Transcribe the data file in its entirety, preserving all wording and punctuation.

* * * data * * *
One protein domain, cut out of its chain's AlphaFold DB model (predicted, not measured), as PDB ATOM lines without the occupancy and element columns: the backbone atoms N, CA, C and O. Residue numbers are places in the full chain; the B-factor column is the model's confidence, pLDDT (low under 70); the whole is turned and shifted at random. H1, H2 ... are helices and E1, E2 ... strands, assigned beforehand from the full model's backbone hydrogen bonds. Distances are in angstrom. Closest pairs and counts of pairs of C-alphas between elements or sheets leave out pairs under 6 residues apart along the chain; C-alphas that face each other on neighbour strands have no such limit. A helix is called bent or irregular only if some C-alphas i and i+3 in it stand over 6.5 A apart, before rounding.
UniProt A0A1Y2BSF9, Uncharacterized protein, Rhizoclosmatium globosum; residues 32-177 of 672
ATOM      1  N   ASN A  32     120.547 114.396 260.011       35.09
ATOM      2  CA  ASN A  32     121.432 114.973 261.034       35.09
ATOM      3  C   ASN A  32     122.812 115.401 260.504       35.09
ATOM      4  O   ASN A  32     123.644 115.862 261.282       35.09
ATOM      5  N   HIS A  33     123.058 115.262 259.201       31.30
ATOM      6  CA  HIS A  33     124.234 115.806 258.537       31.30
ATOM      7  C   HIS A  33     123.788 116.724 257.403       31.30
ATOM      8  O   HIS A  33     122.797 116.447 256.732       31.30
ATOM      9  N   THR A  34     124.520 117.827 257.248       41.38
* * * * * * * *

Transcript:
One protein domain, cut out of its chain's AlphaFold DB model (predicted, not measured), as PDB ATOM lines without the occupancy and element columns: the backbone atoms N, CA, C and O. Residue numbers are places in the full chain; the B-factor column is the model's confidence, pLDDT (low under 70); the whole is turned and shifted at random. H1, H2 ... are helices and E1, E2 ... strands, assigned beforehand from the full model's backbone hydrogen bonds. Distances are in angstrom. Closest pairs and counts of pairs of C-alphas between elements or sheets leave out pairs under 6 residues apart along the chain; C-alphas that face each other on neighbour strands have no such limit. A helix is called bent or irregular only if some C-alphas i and i+3 in it stand over 6.5 A apart, before rounding.
UniProt A0A1Y2BSF9, Uncharacterized protein, Rhizoclosmatium globosum; residues 32-177 of 672
ATOM      1  N   ASN A  32     120.547 114.396 260.011       35.09
ATOM      2  CA  ASN A  32     121.432 114.973 261.034       35.09
ATOM      3  C   ASN A  32     122.812 115.401 260.504       35.09
ATOM      4  O   ASN A  32     123.644 115.862 261.282       35.09
ATOM      5  N   HIS A  33     123.058 115.262 259.201       31.30
ATOM      6  CA  HIS A  33     124.234 115.806 258.537       31.30
ATOM      7  C   HIS A  33     123.788 116.724 257.403       31.30
ATOM      8  O   HIS A  33     122.797 116.447 256.732       31.30
ATOM      9  N   THR A  34     124.520 117.827 257.248       41.38